Don’t tell Lady B, but I’ve been cheating on the Ballroom with other time periods.
I zoomed way ahead of our timeline to spend some time in World War I England and 1920s Kenya for The Ashford Affair (coming out April 9th!) before coming back to 1805 for a bit for my latest Pink book.
Right now, I’m hanging out smack in the middle of those, in 1849 London, dipping into both high culture and low, looking into how people entertained themselves in London in the mid-19th century. You can tell a lot about a society by its leisure activities.
The book I’m currently writing (working title: The Victorian Book) revolves around the early days of the Preraphaelite movement so my first stop, on the high culture junket, was the Royal Academy Summer Exhibition of 1849, where the Preraphaelites launched their revolutionary new style. John Everett Millais exhibited his Lorenzo and Isabella (above) and William Holman Hunt showed his epic painting Rienzi, about the Roman folk hero.
(Dante Gabriel Rossetti was not represented there. He had infuriated his Preraph buddies by breaking ranks and showing his Girlhood of Mary Virgin, shown below, at the Free Exhibition in Hyde Park instead.)
What really fascinated me, though, was just how madly popular this exhibition was. The Queen got first crack, on the Thursday, followed by the Private View on the Friday, attended by anyone who was anyone in London Society– one of “the” events of the Season. Once the private showings were done, the exhibition officially opened the first Monday in May.
To give you an idea of the popularity of this show, you’d have to compare it to opening day of Skyfall or a new Harry Potter movie: in 1849, over a six week span, over 100,000 people attended the exhibition, paying their admission fee, and, if they had the tin, another shilling for the exhibition catalog, which listed all the paintings, their hanging spots, and, in many cases, explanations and snippets of poetry.
I was lucky enough to get my hands on a copy of the 1849 exhibition catalog, the exact same one my heroine would have held in her (gloved) hands. Here’s what it looked like:
Just to give you an idea of how crowded the Exhbition would be, here’s a picture of the 1883 Private View, below. Just picture the ladies in there wearing the far wider skirts of 1849, and you’ll have an idea of how jammed– and warm!– it would have been in there in 1849!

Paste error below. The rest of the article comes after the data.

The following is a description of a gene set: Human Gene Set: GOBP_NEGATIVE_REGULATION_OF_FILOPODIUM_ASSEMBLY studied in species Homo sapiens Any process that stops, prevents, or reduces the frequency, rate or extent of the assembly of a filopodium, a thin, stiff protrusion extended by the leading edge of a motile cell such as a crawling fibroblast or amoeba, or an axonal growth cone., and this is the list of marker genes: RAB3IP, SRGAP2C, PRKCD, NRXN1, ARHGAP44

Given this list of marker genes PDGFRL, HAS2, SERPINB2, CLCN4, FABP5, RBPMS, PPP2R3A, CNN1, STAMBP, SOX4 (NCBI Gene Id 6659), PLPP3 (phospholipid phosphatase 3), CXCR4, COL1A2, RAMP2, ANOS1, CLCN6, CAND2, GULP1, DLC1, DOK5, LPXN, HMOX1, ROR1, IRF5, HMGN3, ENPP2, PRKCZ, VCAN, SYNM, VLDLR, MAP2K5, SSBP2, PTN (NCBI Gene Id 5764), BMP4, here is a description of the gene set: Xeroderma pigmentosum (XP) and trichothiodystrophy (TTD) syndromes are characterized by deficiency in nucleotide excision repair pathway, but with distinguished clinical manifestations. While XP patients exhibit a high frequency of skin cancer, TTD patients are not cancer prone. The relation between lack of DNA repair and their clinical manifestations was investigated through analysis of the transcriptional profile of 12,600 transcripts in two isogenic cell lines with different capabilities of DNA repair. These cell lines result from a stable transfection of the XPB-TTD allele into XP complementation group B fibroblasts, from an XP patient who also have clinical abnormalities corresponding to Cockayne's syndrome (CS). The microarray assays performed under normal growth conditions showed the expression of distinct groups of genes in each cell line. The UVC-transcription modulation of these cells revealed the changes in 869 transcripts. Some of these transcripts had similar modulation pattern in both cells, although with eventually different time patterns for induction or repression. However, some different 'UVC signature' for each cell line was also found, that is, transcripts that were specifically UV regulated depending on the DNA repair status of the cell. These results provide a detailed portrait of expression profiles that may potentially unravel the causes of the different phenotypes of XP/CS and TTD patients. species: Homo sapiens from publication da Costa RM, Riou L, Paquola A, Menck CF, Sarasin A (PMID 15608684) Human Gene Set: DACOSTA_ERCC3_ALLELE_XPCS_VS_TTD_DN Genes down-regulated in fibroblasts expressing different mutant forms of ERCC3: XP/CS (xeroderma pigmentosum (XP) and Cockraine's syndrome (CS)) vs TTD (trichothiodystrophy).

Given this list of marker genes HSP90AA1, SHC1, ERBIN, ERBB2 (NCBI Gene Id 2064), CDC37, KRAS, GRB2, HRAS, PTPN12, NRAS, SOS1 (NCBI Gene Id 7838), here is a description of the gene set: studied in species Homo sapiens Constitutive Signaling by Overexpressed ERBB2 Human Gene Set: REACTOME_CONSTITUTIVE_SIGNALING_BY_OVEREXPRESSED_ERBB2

Although I’m looking at a later period, Lady B would also have been acquainted with the Royal Academy Summer Exhibition. It began in the 1760s, and, as the Royal Academy literature puts it: “At that time an art show was still a novelty in England and this densely packed, higgledy-piggledy parade was among the great spectacles of Georgian and Regency London.” Over 60,000 attended the first exhibition in 1769 and the numbers went up from there, with record crowds in the early 1820s. The odds are high that Lady B and her lorgnette would have paid a call to the Exhibition at its then home, Somerset House.
The exhibition did some moving around. My early Victorian heroine would have seen the show in its later location in a wing of the National Gallery; the show settled in its current home at Burlington House in 1867.
But I also promised you some low culture, didn’t I?
Just a few streets away from the Royal Academy exhibition, you could find a form of entertainment called a “penny gaff”– a cheap, theatrical performance in the back room of a pub, aimed at servants and errand boys. According to contemporary accounts, there was generally little more than a platform and a piano, with a pit for the cheap seats and a rough gallery of benches above, where, interestingly, the men and the women were segregated by sex, women on one side and men on the other– a surprising delicacy for an entertainment that was reputed to be vulgar in the extreme, with bawdy jokes, dance routines, and short, theatrical sketches focusing on topics like “Highwaymen We Have Known and Loved” (okay, I made up that title, but, yes, famous highwaymen were a popular topic) and particularly sensational murders.
The heyday of the penny gaff was from the 1830s to 70s, but you find some interesting echoes of earlier time periods. While the murderers might be more current, the highwaymen tended to be eighteenth century figures, like the notorious Jack Sheppard. Then there’s my personal favorite: in an account of a gaff from 1851, the viewer reports that the highlight of the program was a sketch featuring the routing of Napoleon!
As you can imagine, the critics took a dim view of these entertainments, calling them sodden gin dens and an incitement to crime and loose morals with their glamorization of villainy.
One of the things I found most fascinating about these penny gaffs? The primary viewership reputedly consisted of (lower class) women under the age of twenty. And this at an era where, among the middle class, the whole idea of women as sheltered little flowers was really getting going….
It provides an intriguing contrast, doesn’t it?
Of the two events, which would you rather attend: the Royal Academy Exhibition or the penny gaff?